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Subaru Forester 2.5 XT

Picture the scene. You've been part of the evo team for a few months, the familiar names from reading the magazine are rapidly becoming the familiar faces of work colleagues, and every day you're surrounded by a mouth-watering selection of metal. Then, suddenly, in the middle of a Fast Fleet meeting, while you're day-dreaming about being offered a Lamborghini for a year, the keys to the Forester are pushed across the table towards you, and Barker says, 'fancy running that for a bit?' Now, I know what you're

Picture the scene. You've been part of the evo team for a few months, the familiar names from reading the magazine are rapidly becoming the familiar faces of work colleagues, and every day you're surrounded by a mouth-watering selection of metal. Then, suddenly, in the middle of a Fast Fleet meeting, while you're day-dreaming about being offered a Lamborghini for a year, the keys to the Forester are pushed across the table towards you, and Barker says, 'fancy running that for a bit?' Now, I know what you're thinking. That walk across the car park, past the 550, Exige, Caterham, etc, to end up at the ugly estate car on stilts. You'd be a bit gutted, right? Well, I was (a bit) right up until half-way through my drive home on the first night, at which point I realised why the Forester was on the fleet. It's impossible not to have a good time driving this car.

To look at, you might question its evo credentials. Tall, bulky, a mere 207bhp and surely too practical to be fun. But fling it into a corner or three and you soon realise that the Forester's combination of steering feel, gutsy power delivery and permanent four-wheel drive adds up to one addictive driving experience. Best of all, the XT offers genuine cross-country pace, while the somewhat uninspiring looks make it a bit of a wolf in sheep's clothing. Certainly it was a lot of fun to go BMW-baiting in the Forester.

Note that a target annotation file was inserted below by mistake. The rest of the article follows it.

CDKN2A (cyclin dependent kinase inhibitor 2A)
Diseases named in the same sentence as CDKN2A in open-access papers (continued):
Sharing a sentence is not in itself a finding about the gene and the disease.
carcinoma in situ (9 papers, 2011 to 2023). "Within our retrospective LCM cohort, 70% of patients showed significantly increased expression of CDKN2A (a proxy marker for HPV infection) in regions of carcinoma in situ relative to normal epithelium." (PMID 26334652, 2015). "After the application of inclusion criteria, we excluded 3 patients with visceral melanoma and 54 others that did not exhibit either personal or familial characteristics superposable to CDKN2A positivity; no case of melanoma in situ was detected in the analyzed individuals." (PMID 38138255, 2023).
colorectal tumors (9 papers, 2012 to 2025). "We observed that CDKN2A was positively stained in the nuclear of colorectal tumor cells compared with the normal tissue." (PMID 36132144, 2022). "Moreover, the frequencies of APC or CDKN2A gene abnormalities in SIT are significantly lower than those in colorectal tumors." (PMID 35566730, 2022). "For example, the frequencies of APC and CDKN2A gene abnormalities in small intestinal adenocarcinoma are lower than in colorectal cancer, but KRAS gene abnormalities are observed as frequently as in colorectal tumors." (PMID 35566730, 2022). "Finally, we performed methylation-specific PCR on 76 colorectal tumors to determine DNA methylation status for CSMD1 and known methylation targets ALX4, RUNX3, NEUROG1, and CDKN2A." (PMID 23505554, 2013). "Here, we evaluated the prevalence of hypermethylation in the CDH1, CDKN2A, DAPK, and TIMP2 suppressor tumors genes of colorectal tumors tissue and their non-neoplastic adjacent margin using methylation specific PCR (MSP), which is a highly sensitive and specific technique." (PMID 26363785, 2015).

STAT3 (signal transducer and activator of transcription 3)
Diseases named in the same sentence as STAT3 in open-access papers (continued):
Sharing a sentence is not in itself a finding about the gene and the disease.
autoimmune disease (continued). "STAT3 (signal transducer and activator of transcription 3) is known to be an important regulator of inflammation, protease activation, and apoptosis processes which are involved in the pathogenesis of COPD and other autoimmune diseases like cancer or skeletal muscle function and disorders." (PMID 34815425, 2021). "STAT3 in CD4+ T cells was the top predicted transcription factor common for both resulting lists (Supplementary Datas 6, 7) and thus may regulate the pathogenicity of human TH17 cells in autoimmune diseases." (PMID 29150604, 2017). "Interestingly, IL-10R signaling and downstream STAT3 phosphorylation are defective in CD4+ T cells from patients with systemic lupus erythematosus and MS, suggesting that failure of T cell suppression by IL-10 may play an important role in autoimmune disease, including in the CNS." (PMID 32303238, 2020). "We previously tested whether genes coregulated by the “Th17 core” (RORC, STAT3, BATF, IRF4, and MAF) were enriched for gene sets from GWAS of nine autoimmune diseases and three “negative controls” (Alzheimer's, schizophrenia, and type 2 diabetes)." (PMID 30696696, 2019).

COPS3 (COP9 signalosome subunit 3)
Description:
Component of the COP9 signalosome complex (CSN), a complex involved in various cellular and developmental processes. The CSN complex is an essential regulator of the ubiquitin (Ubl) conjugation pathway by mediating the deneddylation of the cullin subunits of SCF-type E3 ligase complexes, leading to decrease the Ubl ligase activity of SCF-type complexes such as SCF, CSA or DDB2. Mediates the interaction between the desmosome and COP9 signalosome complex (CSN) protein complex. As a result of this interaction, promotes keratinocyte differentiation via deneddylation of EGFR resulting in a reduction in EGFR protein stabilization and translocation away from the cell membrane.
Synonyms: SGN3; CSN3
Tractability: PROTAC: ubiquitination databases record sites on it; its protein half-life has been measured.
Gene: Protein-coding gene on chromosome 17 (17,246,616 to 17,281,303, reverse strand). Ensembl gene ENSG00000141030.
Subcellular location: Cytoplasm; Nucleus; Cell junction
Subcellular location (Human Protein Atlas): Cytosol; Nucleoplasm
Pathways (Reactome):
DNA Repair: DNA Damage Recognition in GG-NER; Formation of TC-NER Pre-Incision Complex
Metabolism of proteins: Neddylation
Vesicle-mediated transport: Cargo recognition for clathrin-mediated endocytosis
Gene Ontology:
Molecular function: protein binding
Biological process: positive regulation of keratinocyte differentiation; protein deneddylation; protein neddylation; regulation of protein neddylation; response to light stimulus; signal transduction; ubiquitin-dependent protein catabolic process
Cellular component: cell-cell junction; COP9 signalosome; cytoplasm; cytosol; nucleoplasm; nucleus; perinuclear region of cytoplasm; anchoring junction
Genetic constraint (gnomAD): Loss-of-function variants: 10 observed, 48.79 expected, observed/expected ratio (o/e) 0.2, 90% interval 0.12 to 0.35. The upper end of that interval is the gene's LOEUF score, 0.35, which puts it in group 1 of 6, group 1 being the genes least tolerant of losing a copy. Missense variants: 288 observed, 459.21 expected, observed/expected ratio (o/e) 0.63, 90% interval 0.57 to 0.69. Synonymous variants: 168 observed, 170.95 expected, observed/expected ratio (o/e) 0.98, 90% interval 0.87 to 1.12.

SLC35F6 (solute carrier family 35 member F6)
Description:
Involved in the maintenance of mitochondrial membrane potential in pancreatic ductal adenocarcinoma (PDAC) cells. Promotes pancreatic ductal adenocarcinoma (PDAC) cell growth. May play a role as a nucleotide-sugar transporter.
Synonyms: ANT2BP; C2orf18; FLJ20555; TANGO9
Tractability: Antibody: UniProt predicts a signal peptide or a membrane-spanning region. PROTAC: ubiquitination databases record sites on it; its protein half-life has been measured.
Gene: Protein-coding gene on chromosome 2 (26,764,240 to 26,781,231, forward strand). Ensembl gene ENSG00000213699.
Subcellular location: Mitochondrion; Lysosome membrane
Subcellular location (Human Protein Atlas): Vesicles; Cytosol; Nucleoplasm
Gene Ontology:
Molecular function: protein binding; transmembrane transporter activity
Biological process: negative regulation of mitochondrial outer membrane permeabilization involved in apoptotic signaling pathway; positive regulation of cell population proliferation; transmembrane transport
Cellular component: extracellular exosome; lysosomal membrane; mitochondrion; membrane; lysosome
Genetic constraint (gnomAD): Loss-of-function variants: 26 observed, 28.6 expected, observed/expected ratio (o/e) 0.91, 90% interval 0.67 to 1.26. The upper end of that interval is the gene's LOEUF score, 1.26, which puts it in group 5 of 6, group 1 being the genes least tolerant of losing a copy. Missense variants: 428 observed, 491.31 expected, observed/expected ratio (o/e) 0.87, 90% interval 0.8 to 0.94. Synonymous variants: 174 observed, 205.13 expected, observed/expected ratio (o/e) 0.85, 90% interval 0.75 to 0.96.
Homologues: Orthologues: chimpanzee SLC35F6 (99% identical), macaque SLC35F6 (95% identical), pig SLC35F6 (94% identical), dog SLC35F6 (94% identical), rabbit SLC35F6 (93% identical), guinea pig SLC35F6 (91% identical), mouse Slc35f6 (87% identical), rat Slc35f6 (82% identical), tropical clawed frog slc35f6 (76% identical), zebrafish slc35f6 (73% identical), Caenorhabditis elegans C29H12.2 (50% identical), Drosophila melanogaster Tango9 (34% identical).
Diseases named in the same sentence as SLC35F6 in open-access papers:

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Along with all this dynamic excellence, there's a pain-free ownership proposition. In our ten months with this Forester it proved reliable, practical (though the boot's not huge), comfortable on a long trip, relatively cheap to service (you pay just £40 for oil and filter at the initial 1000-mile service, then the service intervals are 12,000 miles) and very well equipped. It even managed to win over the father-in-law to-be, and that's saying something when he's only ever impressed by a machine if it says Massey-Ferguson or Land Rover on the back. A particular hit with drivers and passengers was the massive sliding glass sunroof; it was easy to overlook some slightly cheap looking plastic (or over-exuberant driving) when the sun was shining in on you.

We decided early on to swap the standard Yokohama Geolanders for something a little sportier and opted for the Prodrive 'WR Sport wheel package', which came with 225/50 Pirelli P6000s. The drive back from IM Group in West Bromwich revealed the Forester's new colours.

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Unfortunately, the comedy handling had gone with the Yokohamas, but in its place were new levels of sharpness and grip. The XT now carried the corner speed to worry unsuspecting sports car drivers (not to mention unprepared passengers), and exiting the corners with the tail squatting and a whiff of opposite lock thrown in became seriously addictive. So much so that even when you'd discovered how much fuel you'd used, you still did the same thing the next day, and the next. (Though you could coax 25mpg from it on a run, a heavy right foot could see that plummet to closer to 20mpg.)

So the XT entertained in a way no Forester-shaped lump should, and managed to do all the boring stuff really well too. If only it didn't have a bit of a drink problem it would be the perfect family fun-bus.

Running Costs

Date acquiredNovember 2004
Total mileage11,423
Duration of test10 months
Average MPG23.8mpg
Servicing costs£40
Consumables£0
Extra costs£1191.48 (wheels & tyres)
Price new£25,000
Trade in value£18,500
Depreciation£6500
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